Drone News Roundup: NASA Ingenuity First Drone Ever to Fly on Another Planet, Drone Helps Police with Active Shooter in Novel Way, and More!
BY Zacc Dukowitz23 April 2021
This week we’re covering the first flight ever of a drone on another planet, which took place this week when NASA’s unmanned Ingenuity helicopter flew on Mars.
We’re also covering a first-of-its kind public safety use case for drones that helped police apprehend an active shooter without anyone getting hurt, a futuristic use of drones in the United Arab Emirates to produce rain, a grant that DRONERESPONDERS received to help standardize the use of drones in public safety, and Flyability’s release of new software to help inspectors pinpoint the location of defects found during inspections.
Now on to the links!
Perseverance’s Ingenuity Is the First Drone Ever to Fly on Another Planet
NASA’s Ingenuity drone flew on Mars this week, making it the first aircraft in history—manned or unmanned—to perform a powered, controlled flight on another planet. The solar-powered helicopter drone arrived on Mars with the Perseverance Rover when it landed two months back, on February 18th. The Ingenuity took flight on the red planet at 3:34 a.m. EST on Monday, April 19, a time the Ingenuity team had determined would be optimal for energy and flight conditions. After takeoff, the drone climbed 10 feet vertically, hovered for 30 seconds, then descended, logging a total flight time of 39.1 seconds.
Drone Distracts Active Shooter in First-of-Its Kind Public Safety Drone Use Case
Skip to 10:01 in the video above to see the section devoted to the use of the drone
In what appears to be a first-of-its kind use of drones in public safety, law enforcement in Norman, Oklahoma recently distracted an active shooter with a drone. When the drone flew over the shooter’s head, he turned his attention to it and began shooting at it, giving police the window of opportunity they needed to apprehend him. The shooter had been hiding and shooting intermittently for two and a half hours when officers sent up a drone to get a visual of his location. The drone wound up providing much more than visual data, serving as a tool to disrupt the shooter’s behavior.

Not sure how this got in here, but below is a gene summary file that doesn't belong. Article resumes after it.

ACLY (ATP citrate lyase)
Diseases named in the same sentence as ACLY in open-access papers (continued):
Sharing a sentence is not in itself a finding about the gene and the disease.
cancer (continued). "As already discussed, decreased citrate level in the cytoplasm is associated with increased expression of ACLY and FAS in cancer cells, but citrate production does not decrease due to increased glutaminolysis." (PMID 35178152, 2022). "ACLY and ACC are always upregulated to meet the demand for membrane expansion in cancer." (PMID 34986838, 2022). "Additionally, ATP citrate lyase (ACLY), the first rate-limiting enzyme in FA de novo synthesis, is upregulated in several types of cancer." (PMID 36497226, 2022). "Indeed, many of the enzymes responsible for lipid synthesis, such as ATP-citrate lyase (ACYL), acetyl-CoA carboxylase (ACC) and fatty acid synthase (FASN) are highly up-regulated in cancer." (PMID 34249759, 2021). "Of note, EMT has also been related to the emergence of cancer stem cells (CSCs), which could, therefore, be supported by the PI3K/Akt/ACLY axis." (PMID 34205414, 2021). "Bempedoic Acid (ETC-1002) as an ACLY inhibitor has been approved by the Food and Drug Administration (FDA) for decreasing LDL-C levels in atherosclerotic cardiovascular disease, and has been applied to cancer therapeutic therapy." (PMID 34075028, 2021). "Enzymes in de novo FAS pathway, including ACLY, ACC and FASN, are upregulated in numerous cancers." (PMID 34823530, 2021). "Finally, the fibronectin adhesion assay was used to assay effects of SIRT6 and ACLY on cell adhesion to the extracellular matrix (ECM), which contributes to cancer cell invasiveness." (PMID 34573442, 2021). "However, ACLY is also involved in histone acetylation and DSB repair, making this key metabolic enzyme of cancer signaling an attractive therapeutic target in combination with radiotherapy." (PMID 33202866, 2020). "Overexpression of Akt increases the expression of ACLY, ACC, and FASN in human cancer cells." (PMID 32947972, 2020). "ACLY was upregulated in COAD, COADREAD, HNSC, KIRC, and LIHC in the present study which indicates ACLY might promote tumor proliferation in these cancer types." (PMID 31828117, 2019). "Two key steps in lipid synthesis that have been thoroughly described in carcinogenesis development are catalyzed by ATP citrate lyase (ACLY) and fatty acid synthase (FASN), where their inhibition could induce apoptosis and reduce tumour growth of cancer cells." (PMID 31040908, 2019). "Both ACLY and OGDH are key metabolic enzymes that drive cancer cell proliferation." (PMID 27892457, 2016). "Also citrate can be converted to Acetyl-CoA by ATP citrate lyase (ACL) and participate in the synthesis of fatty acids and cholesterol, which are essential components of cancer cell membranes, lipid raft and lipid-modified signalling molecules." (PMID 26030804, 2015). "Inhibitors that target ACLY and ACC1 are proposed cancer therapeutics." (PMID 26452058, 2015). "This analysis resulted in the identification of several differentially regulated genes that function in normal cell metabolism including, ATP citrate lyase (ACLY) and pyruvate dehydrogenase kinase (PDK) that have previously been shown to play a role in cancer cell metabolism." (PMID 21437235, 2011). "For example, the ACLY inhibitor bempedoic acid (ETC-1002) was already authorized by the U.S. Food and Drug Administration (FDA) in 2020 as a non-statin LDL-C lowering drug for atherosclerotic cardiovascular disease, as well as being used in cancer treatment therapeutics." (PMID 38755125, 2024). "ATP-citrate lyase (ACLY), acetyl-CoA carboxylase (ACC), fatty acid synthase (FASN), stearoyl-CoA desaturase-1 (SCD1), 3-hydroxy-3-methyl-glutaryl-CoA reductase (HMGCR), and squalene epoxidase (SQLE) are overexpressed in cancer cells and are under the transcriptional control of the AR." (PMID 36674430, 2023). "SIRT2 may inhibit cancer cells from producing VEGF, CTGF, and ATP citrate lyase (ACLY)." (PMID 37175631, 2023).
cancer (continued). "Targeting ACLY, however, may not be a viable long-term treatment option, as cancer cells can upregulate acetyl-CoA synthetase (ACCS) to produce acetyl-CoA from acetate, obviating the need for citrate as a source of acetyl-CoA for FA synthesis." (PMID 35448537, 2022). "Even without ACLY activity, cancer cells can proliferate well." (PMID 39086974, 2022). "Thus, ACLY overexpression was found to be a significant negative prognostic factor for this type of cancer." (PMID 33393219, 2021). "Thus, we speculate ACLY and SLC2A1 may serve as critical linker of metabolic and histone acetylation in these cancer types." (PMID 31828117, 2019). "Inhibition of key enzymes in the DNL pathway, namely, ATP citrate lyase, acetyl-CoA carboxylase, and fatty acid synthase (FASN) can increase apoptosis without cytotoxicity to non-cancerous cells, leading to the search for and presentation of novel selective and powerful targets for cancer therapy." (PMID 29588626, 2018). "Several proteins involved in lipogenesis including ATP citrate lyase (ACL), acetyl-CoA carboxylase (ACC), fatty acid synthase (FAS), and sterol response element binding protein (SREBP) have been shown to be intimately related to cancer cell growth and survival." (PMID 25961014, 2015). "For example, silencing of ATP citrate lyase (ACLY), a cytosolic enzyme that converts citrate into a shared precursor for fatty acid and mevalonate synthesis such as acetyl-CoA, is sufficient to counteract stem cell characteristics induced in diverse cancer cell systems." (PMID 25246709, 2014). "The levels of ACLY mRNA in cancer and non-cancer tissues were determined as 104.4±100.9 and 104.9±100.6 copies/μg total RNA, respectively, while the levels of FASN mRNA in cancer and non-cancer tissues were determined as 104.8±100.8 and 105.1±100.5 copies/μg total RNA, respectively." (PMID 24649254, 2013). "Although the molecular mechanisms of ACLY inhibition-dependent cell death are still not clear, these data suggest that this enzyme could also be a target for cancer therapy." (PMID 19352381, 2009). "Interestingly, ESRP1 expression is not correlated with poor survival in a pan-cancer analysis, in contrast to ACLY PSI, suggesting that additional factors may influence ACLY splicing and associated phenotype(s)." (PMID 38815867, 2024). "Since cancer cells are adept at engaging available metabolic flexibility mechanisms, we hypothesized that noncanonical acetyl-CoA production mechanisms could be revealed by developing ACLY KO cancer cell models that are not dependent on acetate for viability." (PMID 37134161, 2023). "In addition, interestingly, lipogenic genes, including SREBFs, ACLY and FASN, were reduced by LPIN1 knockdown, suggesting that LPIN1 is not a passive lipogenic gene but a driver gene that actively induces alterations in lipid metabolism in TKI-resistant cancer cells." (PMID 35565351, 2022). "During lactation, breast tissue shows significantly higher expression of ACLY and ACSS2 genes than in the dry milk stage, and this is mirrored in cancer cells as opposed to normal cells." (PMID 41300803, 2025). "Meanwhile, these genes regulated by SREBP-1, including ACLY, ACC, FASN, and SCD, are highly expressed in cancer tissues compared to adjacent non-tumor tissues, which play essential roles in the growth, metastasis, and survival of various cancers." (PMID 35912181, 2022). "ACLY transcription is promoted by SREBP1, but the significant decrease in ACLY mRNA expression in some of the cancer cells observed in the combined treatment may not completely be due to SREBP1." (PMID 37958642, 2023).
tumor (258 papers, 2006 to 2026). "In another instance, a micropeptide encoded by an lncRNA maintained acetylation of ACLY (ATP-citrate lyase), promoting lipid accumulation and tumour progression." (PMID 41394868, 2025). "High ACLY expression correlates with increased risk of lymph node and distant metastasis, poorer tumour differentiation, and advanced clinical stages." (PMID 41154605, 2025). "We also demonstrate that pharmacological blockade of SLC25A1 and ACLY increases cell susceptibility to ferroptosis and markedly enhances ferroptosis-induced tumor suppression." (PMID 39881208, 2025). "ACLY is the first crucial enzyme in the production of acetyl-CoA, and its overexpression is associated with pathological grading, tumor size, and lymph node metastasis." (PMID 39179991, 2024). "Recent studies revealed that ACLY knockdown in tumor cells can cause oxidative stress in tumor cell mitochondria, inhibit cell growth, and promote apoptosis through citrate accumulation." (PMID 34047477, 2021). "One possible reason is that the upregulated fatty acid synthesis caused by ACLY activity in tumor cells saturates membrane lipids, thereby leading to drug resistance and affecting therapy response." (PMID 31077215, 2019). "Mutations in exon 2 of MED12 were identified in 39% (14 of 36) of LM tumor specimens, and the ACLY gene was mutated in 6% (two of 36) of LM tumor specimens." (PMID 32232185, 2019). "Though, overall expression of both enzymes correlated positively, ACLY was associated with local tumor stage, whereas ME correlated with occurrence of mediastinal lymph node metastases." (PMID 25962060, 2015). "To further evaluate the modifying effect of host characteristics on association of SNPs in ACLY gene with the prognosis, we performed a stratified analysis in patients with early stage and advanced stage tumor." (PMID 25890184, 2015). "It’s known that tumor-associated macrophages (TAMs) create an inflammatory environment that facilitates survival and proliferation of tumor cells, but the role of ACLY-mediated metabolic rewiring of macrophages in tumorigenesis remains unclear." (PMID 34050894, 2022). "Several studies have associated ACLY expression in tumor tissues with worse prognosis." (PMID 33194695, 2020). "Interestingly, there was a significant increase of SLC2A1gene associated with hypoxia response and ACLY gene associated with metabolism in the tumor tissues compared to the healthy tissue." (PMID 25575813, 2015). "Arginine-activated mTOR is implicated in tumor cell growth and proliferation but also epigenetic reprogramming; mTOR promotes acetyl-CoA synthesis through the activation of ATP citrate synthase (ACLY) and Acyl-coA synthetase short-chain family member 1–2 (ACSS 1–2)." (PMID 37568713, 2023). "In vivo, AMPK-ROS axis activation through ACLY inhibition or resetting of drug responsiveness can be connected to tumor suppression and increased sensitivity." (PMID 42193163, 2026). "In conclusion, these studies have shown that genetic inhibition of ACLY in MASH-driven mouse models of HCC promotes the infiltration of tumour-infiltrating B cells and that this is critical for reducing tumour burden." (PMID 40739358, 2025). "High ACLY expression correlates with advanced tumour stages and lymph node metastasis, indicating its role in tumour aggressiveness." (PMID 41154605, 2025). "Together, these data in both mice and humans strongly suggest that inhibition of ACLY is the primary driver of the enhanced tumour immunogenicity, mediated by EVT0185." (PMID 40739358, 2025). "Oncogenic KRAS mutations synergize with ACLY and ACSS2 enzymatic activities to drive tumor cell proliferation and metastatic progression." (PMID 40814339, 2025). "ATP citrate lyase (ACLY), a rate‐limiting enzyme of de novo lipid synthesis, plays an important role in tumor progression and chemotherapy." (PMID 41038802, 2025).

Drones Could Help Make Rain in the United Arab Emirates
Clouds over Dubai in the UAE (image source)
The United Arab Emirates (UAE) has given $1.4 million to British researchers to investigate ways to induce rain in the arid region using drones. The approach researchers are testing is to beam electricity into clouds by drone, delivering pulses of charged ions that will expand and merge water droplets, producing rainfall. The method is called “cloud seeding” and it’s not the only way the UAE is trying to induce rain. It already boosts rainfall by as much as 30% a year using manned aircraft to drop chemicals into clouds, and it’s currently funding eight other “rain enhancement” projects, with a total budget of $13.6 million.
DRONERESPONDERS Gets Federal Grant to Standardize Drone Use by Public Safety Agencies
Photo credit: AIRT DRONERESPONDERS
The Airborne International Response Team (AIRT) DRONERESPONDERS program recently received a grant from the U.S. Department of Commerce to standardize Public Safety and Emergency Drone Operations programs. The funds will help create best practices for public safety agencies in establishing training programs and standards around the use of UAS in their work. DRONERESPONDERS has already partnered with standards organization ASTM (American Society for Testing and Materials) to standardize training for the use of drones in public safety and emergency service applications. We imagine this grant will help the organization further that work, and ultimately provide universal standards that public safety agencies everywhere can use when seeking to create drone programs.
Flyability Gets into the Software Game with Inspector 3.0
Photo credit: Flyability
This week Flyability released Inspector 3.0, software made to accompany its Elios 2 indoor drone. While the first two iterations of Inspector provided some limited functionality to help inspectors create reports, the new version comes with a first-of-its kind feature: the ability to quickly create sparse 3D models that contain accurate locational information. Inspectors can make these models without needing to do anything beyond collecting the visual data they need for their inspection. That is, no extra flight path or data collection considerations are required, as they are when creating a photogrammetric 3D model. The key aspect of these sparse 3D models is that they can show inspectors exactly where defects found during inspections are located. Inspectors typically use a mishmash of data points to figure out where a defect they see in their data is located, combining barometric measurements, maps, blueprints, and reference points in video feeds. Inspector 3.0 solves this problem for inspectors by showing them exactly where a defect is within an asset, allowing them to return to that spot to collect more information or share it with maintenance workers so they can perform repairs.
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